However, PBDEs are not the only potentially harmful chemicals being used in the commercial mattress industry. Long-time mattress manufacturer Mark Strobel says that two other fire-retardant chemicals being used to meet the new 2007 flammability requirement are antimony and boric acid. His site documents how antimony closely resembles arsenic and presents a number of possible health risks, including heart damage and cancer, as levels build up in the body.6
The other chemical, boric acid, is a poisonous pesticide commonly used to kill roaches, ants, and fleas.Â Current government regulations permit the cotton batting of mattresses, including crib mattresses, to be treated with boric acid. According to Strobel, the boric acid used to treat mattresses, is not chemically bound and exists as a loose dust mixed with the cotton fibers. He estimates that a queen size mattress which says 39% Treated Cotton on its tag could have 1.5 lbs. of boric acid in its batting and a crib mattress could have .5 lbs.7
According to PeopleforCleanBeds.org, petroleum-based foams can also contain Â chemical additives such as formaldehyde, silicon and other established toxic and, sometimes suspected carcinogenic chemicals. Â
People spend about a third of their lives sleeping.Â Sleep is supposed to be a healing, restorative period for the body, not a source of chemical exposure. Fortunately, consumers now have an alternative. The natural and organic health food movement has now crossed over to the bedroom, allowing parents and non-parents alike to choose a â€ścleanerâ€ť, nontoxic sleep environment that is an essential part of a healthier lifestyle. They are especially beneficial for allergy sufferers and chemically sensitive people, as well as pregnant women, babies, and young children.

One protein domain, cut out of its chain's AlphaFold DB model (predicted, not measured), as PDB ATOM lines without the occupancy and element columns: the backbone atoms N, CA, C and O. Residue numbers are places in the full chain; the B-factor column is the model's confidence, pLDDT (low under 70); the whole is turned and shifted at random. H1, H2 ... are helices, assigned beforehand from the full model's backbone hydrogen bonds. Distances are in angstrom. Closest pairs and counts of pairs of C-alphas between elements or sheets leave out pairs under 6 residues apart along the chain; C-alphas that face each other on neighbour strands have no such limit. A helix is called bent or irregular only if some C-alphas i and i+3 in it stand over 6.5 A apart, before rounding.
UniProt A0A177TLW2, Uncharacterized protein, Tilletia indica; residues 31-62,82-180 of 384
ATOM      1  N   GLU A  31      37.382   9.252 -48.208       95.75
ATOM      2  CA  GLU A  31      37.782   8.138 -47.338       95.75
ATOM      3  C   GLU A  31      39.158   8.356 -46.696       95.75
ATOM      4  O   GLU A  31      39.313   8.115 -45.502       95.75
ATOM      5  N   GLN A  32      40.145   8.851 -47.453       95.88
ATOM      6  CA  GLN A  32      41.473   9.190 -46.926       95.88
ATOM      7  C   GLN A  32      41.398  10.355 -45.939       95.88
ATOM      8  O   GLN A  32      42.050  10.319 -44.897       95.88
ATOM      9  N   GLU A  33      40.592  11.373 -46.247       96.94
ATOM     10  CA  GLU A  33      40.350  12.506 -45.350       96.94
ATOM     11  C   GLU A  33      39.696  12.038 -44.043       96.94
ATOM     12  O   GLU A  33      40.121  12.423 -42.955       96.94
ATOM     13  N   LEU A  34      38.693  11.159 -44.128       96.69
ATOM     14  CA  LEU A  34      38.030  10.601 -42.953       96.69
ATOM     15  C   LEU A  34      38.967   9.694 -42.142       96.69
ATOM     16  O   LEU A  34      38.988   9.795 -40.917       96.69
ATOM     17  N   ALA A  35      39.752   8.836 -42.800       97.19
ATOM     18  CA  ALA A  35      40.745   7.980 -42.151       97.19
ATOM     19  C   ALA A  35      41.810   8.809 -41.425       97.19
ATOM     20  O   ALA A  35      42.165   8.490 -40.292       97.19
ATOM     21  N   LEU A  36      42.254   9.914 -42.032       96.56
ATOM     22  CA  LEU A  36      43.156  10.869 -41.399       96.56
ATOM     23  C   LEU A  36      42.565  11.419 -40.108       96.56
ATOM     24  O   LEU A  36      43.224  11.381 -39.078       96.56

Dr. Susan Toron, D.C. writes:
I was forced to purchase an organic cotton bed for my son after learning he was being poisoned by the chemicals in his mattress.Â In testing, he had 3x the level of antimony in his system, which was causing significant health and behavior problems (he was 4 at the time).Â Within 6 months of getting him out of the chemical bed and into the organic one, his antimony levels went back to normal, and his health and behavior problems stopped.8
Natural and organic mattresses for babies through adults are now available for prices comparable to commercial mattresses. They look like the commercial mattresses with which everyone is familiar, only they are made with such materials as organically grown cotton, wool, and 100% natural latex foam rubber, rather than petroleum-based materials.Â Natural fibers such as cotton and wool that are used in alternative mattresses allow more â€śbreathabilityâ€ť than synthetic fibers. Organic wool is a natural insulator in the winter and wicks moisture in the summer.Â The wool used by most manufacturers of such mattresses also meets the current federal flame retardant standard without the use of fire-retardant chemicals. Natural and organic mattresses which do not meet the federal flame retardant standard will require a doctor’s prescription starting July 1, 2007.
Natural and organic mattress choices include (1) traditional innerspring designs with organic cotton and wool batting,Â Â (2) natural rubber mattresses that provide comfort and support without innersprings, (3) combinations of innersprings with natural rubber, (4) vegan/custom mattresses and (5) natural and organic futons. Different styles provide different benefits for which each consumer may have a preference, which can best be determined by one trying them in person before making such an important purchase.